Google is king when it comes to search engine standards—aka the rules and suggestions you want to follow if you want your site to rank (ie, show up) in searches. That means that if you follow what Google says, all other search engines will be happy too. Take a look at this example of a recent client of ours, Willistown Country Day School. We peppered their site with search terms and followed Google’s rules throughout, as we always do, and here is their Google search result (or Search Engine Results Page, aka SERP, to be exact). And here is their results on Bing. We didn’t do anything Bing-specific, but because we followed Google’s best practices, they ranked highly on Bing (and thus other search engines) as well.
So, in order to please Google, we “crawl” your site (a fancy way to say that we set it up to be discovered) when we create or revamp it. We also set your site up so that it automatically crawls itself every so often after that, which keeps you relevant and ranking highly over time—because we all know how fast things change on the web.
Getting bad directions is the worst. You show up somewhere, expecting what you’re looking for to be there, and it just isn’t. 404 error pages occur when you get bad directions on the internet—if a link isn’t connected flawlessly to the place it’s supposed to lead to, a 404 error page will show up instead. These pages are bad news because they seriously deter users from your site and can often lead to your inbox being flooded with questions or requests for information that the linked page was supposed to answer or provide.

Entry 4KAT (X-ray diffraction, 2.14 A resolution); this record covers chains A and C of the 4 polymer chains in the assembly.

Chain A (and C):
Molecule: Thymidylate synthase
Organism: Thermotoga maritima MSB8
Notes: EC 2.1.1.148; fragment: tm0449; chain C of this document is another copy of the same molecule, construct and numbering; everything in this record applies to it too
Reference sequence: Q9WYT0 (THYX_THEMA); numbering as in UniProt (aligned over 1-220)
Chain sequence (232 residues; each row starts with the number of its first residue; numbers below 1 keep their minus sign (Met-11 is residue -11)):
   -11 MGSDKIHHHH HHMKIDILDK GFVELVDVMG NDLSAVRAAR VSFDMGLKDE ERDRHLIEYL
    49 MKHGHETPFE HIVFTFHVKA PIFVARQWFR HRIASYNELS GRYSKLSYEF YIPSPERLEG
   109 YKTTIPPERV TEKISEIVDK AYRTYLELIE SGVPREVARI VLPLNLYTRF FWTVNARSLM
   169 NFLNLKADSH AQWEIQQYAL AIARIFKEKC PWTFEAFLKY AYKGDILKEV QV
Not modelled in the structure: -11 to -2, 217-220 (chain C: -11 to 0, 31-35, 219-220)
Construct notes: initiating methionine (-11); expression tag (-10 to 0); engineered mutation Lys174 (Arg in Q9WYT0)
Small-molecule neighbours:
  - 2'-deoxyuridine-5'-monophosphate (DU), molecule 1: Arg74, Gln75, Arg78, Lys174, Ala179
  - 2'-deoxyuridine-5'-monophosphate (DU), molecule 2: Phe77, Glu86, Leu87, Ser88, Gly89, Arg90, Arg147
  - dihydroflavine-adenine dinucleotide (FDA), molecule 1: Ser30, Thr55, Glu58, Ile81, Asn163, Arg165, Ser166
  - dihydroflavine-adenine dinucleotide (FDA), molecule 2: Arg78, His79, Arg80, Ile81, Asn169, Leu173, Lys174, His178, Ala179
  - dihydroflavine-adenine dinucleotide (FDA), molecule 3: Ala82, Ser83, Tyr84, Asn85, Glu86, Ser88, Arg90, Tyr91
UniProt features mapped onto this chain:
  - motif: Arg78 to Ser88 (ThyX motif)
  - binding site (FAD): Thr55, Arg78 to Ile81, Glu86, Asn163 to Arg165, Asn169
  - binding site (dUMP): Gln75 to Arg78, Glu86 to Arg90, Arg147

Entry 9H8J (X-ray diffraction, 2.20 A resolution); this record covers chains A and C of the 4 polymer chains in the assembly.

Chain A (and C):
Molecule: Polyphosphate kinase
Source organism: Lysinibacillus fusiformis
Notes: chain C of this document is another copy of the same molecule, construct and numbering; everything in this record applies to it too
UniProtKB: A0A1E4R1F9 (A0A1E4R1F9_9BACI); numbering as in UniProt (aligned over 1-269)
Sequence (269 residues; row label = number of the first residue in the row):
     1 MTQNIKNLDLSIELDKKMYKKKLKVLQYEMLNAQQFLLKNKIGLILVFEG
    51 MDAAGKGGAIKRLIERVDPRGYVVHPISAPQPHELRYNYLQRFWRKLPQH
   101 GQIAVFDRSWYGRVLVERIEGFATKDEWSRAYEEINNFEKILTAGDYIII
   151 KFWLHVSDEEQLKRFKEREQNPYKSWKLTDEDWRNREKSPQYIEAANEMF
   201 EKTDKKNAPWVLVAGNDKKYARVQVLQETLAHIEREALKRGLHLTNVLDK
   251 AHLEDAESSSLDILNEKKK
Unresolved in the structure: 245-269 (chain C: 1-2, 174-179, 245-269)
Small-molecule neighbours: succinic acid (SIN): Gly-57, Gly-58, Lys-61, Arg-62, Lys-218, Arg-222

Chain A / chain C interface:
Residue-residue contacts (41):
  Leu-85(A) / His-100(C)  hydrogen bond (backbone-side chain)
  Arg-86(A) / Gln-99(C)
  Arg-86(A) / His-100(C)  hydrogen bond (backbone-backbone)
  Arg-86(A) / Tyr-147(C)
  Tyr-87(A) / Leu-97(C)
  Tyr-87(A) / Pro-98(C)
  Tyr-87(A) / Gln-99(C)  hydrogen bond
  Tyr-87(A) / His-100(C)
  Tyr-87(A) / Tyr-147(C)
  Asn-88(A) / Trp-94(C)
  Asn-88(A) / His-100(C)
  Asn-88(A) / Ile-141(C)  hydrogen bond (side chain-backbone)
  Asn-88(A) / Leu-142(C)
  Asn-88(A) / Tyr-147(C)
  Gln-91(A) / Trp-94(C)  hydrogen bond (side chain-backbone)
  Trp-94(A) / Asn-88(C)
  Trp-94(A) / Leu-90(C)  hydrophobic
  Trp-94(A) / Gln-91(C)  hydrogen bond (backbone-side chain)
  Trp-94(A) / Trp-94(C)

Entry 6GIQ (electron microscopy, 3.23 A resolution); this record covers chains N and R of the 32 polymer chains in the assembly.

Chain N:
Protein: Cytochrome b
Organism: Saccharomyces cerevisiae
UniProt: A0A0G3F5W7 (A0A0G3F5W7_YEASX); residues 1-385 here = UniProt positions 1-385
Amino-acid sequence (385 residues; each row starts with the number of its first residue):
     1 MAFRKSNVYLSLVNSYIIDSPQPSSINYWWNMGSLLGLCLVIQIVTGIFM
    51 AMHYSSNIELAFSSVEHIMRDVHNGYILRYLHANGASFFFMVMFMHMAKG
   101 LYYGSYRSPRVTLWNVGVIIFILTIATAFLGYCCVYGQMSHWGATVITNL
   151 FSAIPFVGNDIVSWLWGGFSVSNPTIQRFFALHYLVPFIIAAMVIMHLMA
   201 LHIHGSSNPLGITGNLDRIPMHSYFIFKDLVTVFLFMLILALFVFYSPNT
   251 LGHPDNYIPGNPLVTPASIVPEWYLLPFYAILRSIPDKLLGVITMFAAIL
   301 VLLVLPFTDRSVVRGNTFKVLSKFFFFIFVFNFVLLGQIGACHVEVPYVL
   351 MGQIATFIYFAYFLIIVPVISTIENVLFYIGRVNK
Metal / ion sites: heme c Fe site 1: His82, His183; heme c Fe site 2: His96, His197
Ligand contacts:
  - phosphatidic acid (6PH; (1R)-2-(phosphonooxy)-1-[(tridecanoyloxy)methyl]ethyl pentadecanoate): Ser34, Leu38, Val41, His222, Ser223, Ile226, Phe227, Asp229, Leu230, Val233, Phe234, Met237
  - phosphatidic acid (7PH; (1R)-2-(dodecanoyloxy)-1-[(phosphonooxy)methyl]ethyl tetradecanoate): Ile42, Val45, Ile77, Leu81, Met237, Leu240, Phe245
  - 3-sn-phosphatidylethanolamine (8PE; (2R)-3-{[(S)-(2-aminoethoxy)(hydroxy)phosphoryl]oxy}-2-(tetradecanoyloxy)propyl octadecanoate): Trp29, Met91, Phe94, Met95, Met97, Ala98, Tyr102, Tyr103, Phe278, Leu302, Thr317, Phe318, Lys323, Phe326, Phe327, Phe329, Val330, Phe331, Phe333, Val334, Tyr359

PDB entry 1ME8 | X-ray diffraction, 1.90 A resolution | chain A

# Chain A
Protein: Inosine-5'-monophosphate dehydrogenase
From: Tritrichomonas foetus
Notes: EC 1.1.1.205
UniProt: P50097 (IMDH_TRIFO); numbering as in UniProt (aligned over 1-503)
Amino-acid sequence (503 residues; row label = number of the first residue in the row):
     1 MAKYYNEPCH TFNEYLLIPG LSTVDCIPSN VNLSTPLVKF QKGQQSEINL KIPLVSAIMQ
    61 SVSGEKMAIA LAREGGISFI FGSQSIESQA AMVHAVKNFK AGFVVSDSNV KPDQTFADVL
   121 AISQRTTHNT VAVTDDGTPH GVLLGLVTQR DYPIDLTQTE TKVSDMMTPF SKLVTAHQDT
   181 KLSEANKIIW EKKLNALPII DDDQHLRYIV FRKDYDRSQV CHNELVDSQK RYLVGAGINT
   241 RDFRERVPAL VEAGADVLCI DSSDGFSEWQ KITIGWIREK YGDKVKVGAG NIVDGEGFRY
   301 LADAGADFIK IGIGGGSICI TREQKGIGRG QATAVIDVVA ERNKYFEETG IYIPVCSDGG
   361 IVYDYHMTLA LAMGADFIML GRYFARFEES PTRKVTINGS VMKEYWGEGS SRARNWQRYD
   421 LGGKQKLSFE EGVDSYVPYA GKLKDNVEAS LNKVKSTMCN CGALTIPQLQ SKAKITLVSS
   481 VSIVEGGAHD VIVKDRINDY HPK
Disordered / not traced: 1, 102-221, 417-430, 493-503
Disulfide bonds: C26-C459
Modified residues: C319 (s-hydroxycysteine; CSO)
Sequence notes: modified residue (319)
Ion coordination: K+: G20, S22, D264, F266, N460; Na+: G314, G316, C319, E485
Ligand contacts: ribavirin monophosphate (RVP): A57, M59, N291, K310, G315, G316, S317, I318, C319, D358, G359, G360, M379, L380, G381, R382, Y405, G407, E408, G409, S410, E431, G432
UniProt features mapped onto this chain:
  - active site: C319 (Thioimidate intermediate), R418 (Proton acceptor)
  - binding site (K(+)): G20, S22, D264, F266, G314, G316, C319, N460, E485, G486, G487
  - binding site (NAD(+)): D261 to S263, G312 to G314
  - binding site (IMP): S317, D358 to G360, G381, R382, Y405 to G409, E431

While it’s important to check, double check, and triple check links on a new site, this is more of a pitfall when it comes to redesigning existing sites. Because the words that make up your links can seriously affect SEO, sometimes changing them makes sense. But if, for example, your change one of your links from “http://my-awesome-domain.com/about.html” to “http://my-awesome-domain.com/about-us” and it’s not updated across the site in every place that it’s linked to, anyone clicking on the old link will end up with an error page. In order to avoid having to manually swap out all the switched links now and anytime they change in the future, we set up 301 redirects for you. That means that anyone who clicks the old link will automatically be redirected to the new one—no one can tell the difference and 404 error pages will be no more.
Building With You in Mind
All websites are built from code, but that code is often translated into a more easily managed, no-coding-knowledge-required content management system (or CMS) that everyday users can handle themselves. We craft your site through whichever CMS system is right for you, build or alter the code to create exactly what you want, then hand the CMS reins over to you for basic management from that point on. This way, when it comes to standard software updates and changing elemental features like text and imagery, you can take care of it by yourself without spending time and money to have a developer do it for you.
That Said, Every Case is Different
These are the basic, universal steps to launching a website. Depending on your site’s complexity, size, and specific needs, the time associated with each phase varies, but no matter what, this is what you can expect any website launch experience to entail. Now that you’re in the know, you can make much more informed decisions regarding your business’s site and can understand what you’re getting yourself into when considering giving it a makeover.